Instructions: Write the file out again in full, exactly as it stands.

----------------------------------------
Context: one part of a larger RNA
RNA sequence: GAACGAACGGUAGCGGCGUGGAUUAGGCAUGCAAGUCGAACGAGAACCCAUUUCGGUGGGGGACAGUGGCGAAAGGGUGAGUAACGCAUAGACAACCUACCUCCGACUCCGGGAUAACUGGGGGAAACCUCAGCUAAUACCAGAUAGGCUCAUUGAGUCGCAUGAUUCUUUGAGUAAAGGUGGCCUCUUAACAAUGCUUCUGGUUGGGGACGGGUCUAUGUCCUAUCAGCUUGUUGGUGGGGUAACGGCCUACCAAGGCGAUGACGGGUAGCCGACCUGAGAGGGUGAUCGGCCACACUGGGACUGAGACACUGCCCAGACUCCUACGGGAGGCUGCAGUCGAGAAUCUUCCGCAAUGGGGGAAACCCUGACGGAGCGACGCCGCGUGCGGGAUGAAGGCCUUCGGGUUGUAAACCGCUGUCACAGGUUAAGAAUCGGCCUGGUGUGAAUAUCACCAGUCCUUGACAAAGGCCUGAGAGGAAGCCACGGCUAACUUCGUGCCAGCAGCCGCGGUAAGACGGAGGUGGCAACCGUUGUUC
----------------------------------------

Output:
Context: one part of a larger RNA
RNA sequence: GAACGAACGGUAGCGGCGUGGAUUAGGCAUGCAAGUCGAACGAGAACCCAUUUCGGUGGGGGACAGUGGCGAAAGGGUGAGUAACGCAUAGACAACCUACCUCCGACUCCGGGAUAACUGGGGGAAACCUCAGCUAAUACCAGAUAGGCUCAUUGAGUCGCAUGAUUCUUUGAGUAAAGGUGGCCUCUUAACAAUGCUUCUGGUUGGGGACGGGUCUAUGUCCUAUCAGCUUGUUGGUGGGGUAACGGCCUACCAAGGCGAUGACGGGUAGCCGACCUGAGAGGGUGAUCGGCCACACUGGGACUGAGACACUGCCCAGACUCCUACGGGAGGCUGCAGUCGAGAAUCUUCCGCAAUGGGGGAAACCCUGACGGAGCGACGCCGCGUGCGGGAUGAAGGCCUUCGGGUUGUAAACCGCUGUCACAGGUUAAGAAUCGGCCUGGUGUGAAUAUCACCAGUCCUUGACAAAGGCCUGAGAGGAAGCCACGGCUAACUUCGUGCCAGCAGCCGCGGUAAGACGGAGGUGGCAACCGUUGUUC